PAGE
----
From the Register:
Catholic priests are emerging from dark days of the child sexual abuse scandal with a new sense of hope and accomplishment, according to a new survey that will be published before the end of the year.
The survey mirrors the sentiments expressed by three veteran priests of the Des Moines Catholic diocese, who spoke to the Des Moines Sunday Register about what it has been like to be a priest during the scandal.
The priests talked about feeling anger and betrayal toward abusive priests. They also were fearful that under the U.S. bishops' new zero-tolerance policy, they might be unjustly accused and removed from the priesthood. However, all said they have been buoyed by the support of their parishioners.
Read the complete article Ragsdale: Priest morale rebounds from DesMoinesRegister.com.
Yesterday's article is on the morale of the priesthood, with extensive quotes from Des Moines-area priests. I'm not all that familiar with the Des Moines diocese, hailing myself from Sioux City and having spent much time in Davenport.
The following caught my eye in particular:
"We were talking last week that there isn't a priest shortage, that we are moving out of a surplus," Siepker said. "Catholics got spoiled in the U.S. Most parishes had its own priest, and some had several. There were three or four Masses on the weekends. Now, outside of Des Moines and Council Bluffs, almost every parish is paired. We are more like the pioneer priests, traveling from parish to parish."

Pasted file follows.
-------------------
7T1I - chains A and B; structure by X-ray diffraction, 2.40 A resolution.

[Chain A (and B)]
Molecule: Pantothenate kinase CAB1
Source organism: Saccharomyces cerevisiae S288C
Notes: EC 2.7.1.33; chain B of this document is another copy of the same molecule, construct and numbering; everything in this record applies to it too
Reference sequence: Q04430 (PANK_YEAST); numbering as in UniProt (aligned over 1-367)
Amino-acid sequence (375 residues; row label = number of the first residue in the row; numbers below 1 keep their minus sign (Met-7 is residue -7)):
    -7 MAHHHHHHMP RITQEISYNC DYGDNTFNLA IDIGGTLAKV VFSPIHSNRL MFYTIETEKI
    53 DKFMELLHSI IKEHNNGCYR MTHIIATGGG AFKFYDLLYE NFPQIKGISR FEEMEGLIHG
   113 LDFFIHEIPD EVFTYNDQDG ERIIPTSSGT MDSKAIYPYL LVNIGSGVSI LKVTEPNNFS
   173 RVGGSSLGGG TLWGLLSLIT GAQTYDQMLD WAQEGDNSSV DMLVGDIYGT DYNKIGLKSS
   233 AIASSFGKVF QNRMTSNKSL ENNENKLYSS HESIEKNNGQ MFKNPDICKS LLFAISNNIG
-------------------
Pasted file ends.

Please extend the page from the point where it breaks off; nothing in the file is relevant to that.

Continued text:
Hess likes being a parish priest, but, at 60, he's feeling "spread thinner."
"I'm not as young and vigorous as I used to be," Hess said. "There never seems to be enough time to pray and reflect so you can do a good job. We're pulled in all kinds of different directions."
The greatest gift today's priests said they could receive from their congregations would be to be relieved of parish administrative tasks, according to the survey.
As far as Iowa goes, I would agree with that assessment. All over the state, parishes are not closing to the degree as they are in other places, but they are being grouped together. In my hometown of Fort Dodge, the three parishes along with several others from surrounding smaller towns are grouped together in a 'Team Ministry' format. This is good in some ways and bad in others, given the fact that last year, due to scheduling mishaps, at one parish everyone showed up for Christmas Mass except the priest.
Larger cities can close down parishes and have the people drive a few extra blocks to the next parish. In Iowa, closing a parish entails driving 30 miles or more to the next town. Solutions are worked out, but as the surplus passes, more and more will have to be done.